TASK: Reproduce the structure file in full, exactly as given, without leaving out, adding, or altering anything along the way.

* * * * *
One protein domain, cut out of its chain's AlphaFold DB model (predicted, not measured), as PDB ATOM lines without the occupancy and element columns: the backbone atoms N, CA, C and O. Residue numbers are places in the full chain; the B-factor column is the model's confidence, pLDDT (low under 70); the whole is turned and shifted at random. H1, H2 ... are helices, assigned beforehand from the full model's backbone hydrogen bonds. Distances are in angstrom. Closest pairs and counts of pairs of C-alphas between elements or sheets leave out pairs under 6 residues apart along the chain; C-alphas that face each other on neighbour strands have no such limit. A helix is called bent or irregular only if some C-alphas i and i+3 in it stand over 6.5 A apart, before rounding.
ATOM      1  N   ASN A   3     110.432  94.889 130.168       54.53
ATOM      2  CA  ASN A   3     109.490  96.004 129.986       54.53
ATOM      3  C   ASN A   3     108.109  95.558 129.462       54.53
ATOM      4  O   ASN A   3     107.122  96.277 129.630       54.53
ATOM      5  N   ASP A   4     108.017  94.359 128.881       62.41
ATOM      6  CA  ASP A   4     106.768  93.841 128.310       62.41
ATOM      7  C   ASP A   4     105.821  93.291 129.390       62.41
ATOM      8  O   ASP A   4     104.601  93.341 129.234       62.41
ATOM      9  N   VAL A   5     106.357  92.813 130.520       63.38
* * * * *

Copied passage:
One protein domain, cut out of its chain's AlphaFold DB model (predicted, not measured), as PDB ATOM lines without the occupancy and element columns: the backbone atoms N, CA, C and O. Residue numbers are places in the full chain; the B-factor column is the model's confidence, pLDDT (low under 70); the whole is turned and shifted at random. H1, H2 ... are helices, assigned beforehand from the full model's backbone hydrogen bonds. Distances are in angstrom. Closest pairs and counts of pairs of C-alphas between elements or sheets leave out pairs under 6 residues apart along the chain; C-alphas that face each other on neighbour strands have no such limit. A helix is called bent or irregular only if some C-alphas i and i+3 in it stand over 6.5 A apart, before rounding.
ATOM      1  N   ASN A   3     110.432  94.889 130.168       54.53
ATOM      2  CA  ASN A   3     109.490  96.004 129.986       54.53
ATOM      3  C   ASN A   3     108.109  95.558 129.462       54.53
ATOM      4  O   ASN A   3     107.122  96.277 129.630       54.53
ATOM      5  N   ASP A   4     108.017  94.359 128.881       62.41
ATOM      6  CA  ASP A   4     106.768  93.841 128.310       62.41
ATOM      7  C   ASP A   4     105.821  93.291 129.390       62.41
ATOM      8  O   ASP A   4     104.601  93.341 129.234       62.41
ATOM      9  N   VAL A   5     106.357  92.813 130.520       63.38